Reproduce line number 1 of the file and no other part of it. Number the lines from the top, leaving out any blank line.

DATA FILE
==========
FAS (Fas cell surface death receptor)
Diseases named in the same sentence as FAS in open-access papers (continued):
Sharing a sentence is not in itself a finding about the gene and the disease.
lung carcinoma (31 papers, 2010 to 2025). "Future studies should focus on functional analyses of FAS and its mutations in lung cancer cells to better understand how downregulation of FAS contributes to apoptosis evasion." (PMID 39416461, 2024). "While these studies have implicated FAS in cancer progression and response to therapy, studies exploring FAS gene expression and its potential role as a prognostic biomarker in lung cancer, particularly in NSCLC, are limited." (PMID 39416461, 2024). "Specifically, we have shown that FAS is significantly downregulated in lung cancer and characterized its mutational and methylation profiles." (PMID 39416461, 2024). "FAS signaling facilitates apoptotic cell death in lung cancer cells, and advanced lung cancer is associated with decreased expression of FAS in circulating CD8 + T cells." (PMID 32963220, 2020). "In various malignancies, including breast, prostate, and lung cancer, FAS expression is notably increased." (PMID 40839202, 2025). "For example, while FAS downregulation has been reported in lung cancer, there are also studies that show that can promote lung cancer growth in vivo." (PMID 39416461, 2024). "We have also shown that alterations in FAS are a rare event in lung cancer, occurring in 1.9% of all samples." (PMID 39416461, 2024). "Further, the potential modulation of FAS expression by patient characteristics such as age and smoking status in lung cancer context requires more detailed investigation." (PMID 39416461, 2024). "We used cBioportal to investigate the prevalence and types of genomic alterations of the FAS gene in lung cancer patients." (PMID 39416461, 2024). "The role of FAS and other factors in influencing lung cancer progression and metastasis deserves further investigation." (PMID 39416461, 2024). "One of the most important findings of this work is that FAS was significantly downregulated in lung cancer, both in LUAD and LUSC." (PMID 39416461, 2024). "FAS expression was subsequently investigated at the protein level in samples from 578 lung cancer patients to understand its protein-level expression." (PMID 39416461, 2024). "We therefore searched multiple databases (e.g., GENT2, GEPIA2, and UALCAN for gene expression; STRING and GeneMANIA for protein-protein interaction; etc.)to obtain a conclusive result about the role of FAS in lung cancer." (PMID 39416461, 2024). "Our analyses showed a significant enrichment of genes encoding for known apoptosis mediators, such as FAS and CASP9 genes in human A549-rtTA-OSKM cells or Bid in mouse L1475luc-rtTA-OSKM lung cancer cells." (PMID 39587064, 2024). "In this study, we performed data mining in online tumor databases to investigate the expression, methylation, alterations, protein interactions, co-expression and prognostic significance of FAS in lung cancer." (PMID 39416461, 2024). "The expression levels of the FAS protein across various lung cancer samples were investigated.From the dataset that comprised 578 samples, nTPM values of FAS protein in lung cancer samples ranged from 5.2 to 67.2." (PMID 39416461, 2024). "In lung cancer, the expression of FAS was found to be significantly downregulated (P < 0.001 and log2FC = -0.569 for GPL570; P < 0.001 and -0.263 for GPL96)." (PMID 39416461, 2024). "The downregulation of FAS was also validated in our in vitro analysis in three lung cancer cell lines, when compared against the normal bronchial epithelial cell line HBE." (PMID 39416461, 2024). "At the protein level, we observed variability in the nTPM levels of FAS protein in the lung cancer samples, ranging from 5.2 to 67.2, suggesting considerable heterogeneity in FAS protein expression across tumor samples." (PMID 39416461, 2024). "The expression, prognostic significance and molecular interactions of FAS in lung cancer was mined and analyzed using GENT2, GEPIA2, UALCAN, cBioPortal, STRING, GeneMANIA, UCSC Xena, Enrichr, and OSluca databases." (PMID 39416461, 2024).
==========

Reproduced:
FAS (Fas cell surface death receptor)